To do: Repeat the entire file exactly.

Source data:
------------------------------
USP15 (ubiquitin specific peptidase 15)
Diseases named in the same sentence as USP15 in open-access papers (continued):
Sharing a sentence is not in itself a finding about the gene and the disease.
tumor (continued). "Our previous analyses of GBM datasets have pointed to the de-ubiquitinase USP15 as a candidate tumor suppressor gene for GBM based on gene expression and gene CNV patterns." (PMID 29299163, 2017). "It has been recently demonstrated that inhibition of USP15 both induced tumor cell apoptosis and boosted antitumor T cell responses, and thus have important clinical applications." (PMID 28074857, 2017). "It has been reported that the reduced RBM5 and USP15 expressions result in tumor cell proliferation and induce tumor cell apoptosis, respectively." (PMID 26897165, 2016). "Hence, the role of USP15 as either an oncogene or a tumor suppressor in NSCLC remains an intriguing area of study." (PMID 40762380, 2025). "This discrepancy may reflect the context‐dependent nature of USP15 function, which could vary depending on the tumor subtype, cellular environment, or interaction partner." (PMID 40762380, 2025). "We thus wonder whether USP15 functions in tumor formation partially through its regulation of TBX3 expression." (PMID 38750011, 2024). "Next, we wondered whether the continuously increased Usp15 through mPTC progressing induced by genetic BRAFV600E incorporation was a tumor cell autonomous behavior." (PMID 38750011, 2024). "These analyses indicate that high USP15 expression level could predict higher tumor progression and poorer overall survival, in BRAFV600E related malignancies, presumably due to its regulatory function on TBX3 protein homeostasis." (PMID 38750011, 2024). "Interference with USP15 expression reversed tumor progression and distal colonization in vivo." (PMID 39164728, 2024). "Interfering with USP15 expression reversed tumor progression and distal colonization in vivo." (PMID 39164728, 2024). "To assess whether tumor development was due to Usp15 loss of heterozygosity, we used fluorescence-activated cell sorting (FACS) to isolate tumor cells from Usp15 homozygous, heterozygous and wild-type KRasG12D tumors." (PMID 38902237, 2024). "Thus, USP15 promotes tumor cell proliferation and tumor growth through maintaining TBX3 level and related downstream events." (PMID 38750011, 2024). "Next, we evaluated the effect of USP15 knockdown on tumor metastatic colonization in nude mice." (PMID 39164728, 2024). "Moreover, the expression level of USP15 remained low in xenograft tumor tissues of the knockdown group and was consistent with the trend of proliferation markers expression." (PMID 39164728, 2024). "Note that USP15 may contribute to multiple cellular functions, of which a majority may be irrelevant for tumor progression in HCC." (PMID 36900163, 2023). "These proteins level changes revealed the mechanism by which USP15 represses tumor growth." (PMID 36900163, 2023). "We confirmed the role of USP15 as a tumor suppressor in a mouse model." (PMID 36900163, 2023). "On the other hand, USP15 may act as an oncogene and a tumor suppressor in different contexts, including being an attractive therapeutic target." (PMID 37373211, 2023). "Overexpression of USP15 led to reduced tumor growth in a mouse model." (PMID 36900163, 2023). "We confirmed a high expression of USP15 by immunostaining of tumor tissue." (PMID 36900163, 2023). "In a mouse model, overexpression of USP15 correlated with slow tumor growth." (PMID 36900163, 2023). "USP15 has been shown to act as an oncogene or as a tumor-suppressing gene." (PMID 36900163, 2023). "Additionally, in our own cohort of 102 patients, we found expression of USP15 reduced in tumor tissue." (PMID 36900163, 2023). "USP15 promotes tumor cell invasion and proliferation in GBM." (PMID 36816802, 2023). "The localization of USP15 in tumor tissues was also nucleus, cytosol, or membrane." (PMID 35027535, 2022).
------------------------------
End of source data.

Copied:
USP15 (ubiquitin specific peptidase 15)
Diseases named in the same sentence as USP15 in open-access papers (continued):
Sharing a sentence is not in itself a finding about the gene and the disease.
tumor (continued). "Our previous analyses of GBM datasets have pointed to the de-ubiquitinase USP15 as a candidate tumor suppressor gene for GBM based on gene expression and gene CNV patterns." (PMID 29299163, 2017). "It has been recently demonstrated that inhibition of USP15 both induced tumor cell apoptosis and boosted antitumor T cell responses, and thus have important clinical applications." (PMID 28074857, 2017). "It has been reported that the reduced RBM5 and USP15 expressions result in tumor cell proliferation and induce tumor cell apoptosis, respectively." (PMID 26897165, 2016). "Hence, the role of USP15 as either an oncogene or a tumor suppressor in NSCLC remains an intriguing area of study." (PMID 40762380, 2025). "This discrepancy may reflect the context‐dependent nature of USP15 function, which could vary depending on the tumor subtype, cellular environment, or interaction partner." (PMID 40762380, 2025). "We thus wonder whether USP15 functions in tumor formation partially through its regulation of TBX3 expression." (PMID 38750011, 2024). "Next, we wondered whether the continuously increased Usp15 through mPTC progressing induced by genetic BRAFV600E incorporation was a tumor cell autonomous behavior." (PMID 38750011, 2024). "These analyses indicate that high USP15 expression level could predict higher tumor progression and poorer overall survival, in BRAFV600E related malignancies, presumably due to its regulatory function on TBX3 protein homeostasis." (PMID 38750011, 2024). "Interference with USP15 expression reversed tumor progression and distal colonization in vivo." (PMID 39164728, 2024). "Interfering with USP15 expression reversed tumor progression and distal colonization in vivo." (PMID 39164728, 2024). "To assess whether tumor development was due to Usp15 loss of heterozygosity, we used fluorescence-activated cell sorting (FACS) to isolate tumor cells from Usp15 homozygous, heterozygous and wild-type KRasG12D tumors." (PMID 38902237, 2024). "Thus, USP15 promotes tumor cell proliferation and tumor growth through maintaining TBX3 level and related downstream events." (PMID 38750011, 2024). "Next, we evaluated the effect of USP15 knockdown on tumor metastatic colonization in nude mice." (PMID 39164728, 2024). "Moreover, the expression level of USP15 remained low in xenograft tumor tissues of the knockdown group and was consistent with the trend of proliferation markers expression." (PMID 39164728, 2024). "Note that USP15 may contribute to multiple cellular functions, of which a majority may be irrelevant for tumor progression in HCC." (PMID 36900163, 2023). "These proteins level changes revealed the mechanism by which USP15 represses tumor growth." (PMID 36900163, 2023). "We confirmed the role of USP15 as a tumor suppressor in a mouse model." (PMID 36900163, 2023). "On the other hand, USP15 may act as an oncogene and a tumor suppressor in different contexts, including being an attractive therapeutic target." (PMID 37373211, 2023). "Overexpression of USP15 led to reduced tumor growth in a mouse model." (PMID 36900163, 2023). "We confirmed a high expression of USP15 by immunostaining of tumor tissue." (PMID 36900163, 2023). "In a mouse model, overexpression of USP15 correlated with slow tumor growth." (PMID 36900163, 2023). "USP15 has been shown to act as an oncogene or as a tumor-suppressing gene." (PMID 36900163, 2023). "Additionally, in our own cohort of 102 patients, we found expression of USP15 reduced in tumor tissue." (PMID 36900163, 2023). "USP15 promotes tumor cell invasion and proliferation in GBM." (PMID 36816802, 2023). "The localization of USP15 in tumor tissues was also nucleus, cytosol, or membrane." (PMID 35027535, 2022).